POWs reunite after more than 60 years

COUNTYRSIDE, Ill. Reunions are something to cherish and to look forward to. Two Army veterans, who fought in World War II were prisoners of war together and escaped, were finally reunited after 63 years.

As the war raged on May 8th, 1945, Edward O'Sullivan escaped from a prison camp in Germany with three other soldiers. Among them was Harles Miller of Michigan. Thursday, 63 years later, the two remaining veterans of the 12th Army Division are reunited for lunch at the Flame restaurant in Countryside.

"It's wonderful. I have thought about the four of us many times. I think Harles looks terrific. I would know him even if I met him in the street," said Edward O'Sullivan, World War II veteran.

"This is important for me," said Harles Miller, World War II veteran.

As prisoners of war they slept together and had to share a blanket for warmth.

What kept them going?

"What actually kept me going was the will to live. I wasn't married then. I wasn't engaged," said Miller.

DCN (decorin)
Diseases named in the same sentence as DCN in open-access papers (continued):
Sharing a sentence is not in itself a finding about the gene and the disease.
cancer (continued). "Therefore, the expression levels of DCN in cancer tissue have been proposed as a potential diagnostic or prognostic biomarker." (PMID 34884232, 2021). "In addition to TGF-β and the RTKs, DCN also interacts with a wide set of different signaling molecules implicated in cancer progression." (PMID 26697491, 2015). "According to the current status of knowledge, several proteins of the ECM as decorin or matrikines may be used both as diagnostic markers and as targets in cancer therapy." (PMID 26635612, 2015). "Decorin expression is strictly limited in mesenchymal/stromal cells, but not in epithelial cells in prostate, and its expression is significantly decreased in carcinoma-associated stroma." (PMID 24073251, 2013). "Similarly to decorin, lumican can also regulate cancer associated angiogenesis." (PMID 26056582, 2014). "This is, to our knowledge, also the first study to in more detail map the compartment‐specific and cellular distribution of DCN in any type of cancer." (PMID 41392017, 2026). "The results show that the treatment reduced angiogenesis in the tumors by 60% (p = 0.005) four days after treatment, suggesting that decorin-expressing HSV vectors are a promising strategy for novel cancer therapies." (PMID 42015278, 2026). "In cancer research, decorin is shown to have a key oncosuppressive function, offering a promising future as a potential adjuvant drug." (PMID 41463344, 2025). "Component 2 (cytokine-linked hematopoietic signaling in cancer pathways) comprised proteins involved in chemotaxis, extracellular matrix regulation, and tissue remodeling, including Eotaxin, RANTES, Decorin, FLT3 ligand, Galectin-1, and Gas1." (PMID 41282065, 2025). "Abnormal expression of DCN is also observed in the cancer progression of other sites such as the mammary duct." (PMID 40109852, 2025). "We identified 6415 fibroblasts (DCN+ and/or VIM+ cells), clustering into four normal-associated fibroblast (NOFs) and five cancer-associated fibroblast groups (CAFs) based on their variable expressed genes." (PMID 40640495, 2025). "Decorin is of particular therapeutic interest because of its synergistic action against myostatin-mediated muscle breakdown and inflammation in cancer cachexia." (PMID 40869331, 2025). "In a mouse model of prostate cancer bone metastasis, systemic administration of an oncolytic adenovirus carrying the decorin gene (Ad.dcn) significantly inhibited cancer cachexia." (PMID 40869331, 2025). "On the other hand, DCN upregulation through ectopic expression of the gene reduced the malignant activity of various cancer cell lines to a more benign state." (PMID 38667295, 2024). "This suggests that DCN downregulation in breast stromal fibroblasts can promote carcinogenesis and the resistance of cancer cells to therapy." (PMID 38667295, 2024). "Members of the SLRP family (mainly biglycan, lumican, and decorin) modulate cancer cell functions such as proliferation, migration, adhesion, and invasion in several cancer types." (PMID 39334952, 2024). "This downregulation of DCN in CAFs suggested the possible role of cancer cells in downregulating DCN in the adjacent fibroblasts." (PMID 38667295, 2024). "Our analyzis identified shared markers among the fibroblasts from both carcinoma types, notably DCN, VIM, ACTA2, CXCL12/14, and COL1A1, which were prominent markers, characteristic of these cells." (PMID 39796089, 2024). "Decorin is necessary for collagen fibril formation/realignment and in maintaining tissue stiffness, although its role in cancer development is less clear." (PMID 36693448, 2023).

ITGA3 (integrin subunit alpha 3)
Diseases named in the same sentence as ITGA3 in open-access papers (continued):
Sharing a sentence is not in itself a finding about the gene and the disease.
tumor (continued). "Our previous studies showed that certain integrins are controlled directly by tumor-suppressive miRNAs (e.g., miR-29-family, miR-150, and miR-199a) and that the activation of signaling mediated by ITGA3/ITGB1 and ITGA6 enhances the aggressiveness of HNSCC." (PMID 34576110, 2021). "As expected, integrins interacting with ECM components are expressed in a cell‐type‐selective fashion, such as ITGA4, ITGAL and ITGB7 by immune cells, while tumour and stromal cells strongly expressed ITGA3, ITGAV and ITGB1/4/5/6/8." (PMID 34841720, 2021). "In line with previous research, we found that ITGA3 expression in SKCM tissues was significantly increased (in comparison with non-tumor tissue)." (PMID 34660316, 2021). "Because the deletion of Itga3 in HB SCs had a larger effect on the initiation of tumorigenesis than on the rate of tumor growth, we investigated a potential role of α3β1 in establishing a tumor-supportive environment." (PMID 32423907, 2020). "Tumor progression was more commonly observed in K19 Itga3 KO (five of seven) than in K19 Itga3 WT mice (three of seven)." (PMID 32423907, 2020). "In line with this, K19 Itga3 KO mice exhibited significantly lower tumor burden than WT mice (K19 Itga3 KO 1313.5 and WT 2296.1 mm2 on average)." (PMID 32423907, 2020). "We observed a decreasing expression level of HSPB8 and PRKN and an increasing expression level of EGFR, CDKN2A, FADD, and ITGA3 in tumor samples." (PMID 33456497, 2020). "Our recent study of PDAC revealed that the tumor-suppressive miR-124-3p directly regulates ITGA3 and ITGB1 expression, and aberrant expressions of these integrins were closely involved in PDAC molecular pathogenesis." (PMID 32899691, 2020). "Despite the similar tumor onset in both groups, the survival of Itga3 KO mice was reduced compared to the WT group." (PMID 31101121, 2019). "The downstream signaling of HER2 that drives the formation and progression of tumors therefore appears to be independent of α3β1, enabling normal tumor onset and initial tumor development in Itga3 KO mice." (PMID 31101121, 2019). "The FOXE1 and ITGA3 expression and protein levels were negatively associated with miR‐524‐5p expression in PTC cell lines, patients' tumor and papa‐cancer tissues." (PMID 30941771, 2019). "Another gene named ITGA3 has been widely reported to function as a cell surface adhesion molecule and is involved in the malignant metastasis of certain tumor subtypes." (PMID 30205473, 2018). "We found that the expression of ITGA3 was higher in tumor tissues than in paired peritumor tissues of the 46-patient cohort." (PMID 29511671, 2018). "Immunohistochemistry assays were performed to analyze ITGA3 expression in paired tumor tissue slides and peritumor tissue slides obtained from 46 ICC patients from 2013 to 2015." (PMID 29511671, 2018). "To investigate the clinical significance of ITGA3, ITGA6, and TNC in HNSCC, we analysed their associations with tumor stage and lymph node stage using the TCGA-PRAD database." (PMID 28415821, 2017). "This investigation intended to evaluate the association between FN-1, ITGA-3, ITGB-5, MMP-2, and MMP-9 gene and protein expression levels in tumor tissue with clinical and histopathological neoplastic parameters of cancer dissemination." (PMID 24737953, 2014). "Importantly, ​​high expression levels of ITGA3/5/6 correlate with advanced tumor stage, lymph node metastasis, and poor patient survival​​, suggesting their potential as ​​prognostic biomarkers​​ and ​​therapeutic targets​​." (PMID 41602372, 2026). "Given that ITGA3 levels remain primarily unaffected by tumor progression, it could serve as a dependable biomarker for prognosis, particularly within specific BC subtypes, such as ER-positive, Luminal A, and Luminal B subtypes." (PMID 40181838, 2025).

"I thought about Gladys a lot," said O'Sullivan.

O'Sullivan is a retired Chicago fireman. He says he never forgot his first love Gladys Heenan while he was being held. When he returned from the war she was married. Ten years ago they ran into each other accidently, she a widow, and he a widower. Today they are together again.

"I wish we would have known he was still alive and he was a prisoner of war. But also I think everyone thought he was captured and killed," said Heenan.

"It's an unbelievable moment for me. I'm the youngest and I didn't know anything about my dad being a prisoner of war," said Pat O'Sullivan, O'Sullivan's son.

The former POWs say they cherish seeing each other again

"Feels a little like we've been together all this time," said O'Sullivan.

"In a way it feels like time has passed, but on the other hand, time passes so fast," said Miller.

O'Sullivan and Miller say they feel great and are fairly healthy. Since they only live 100 miles apart, they intend to stay in touch and see each other. They say they will now share their World War II experience with their families, but first they have to catch up with each other.

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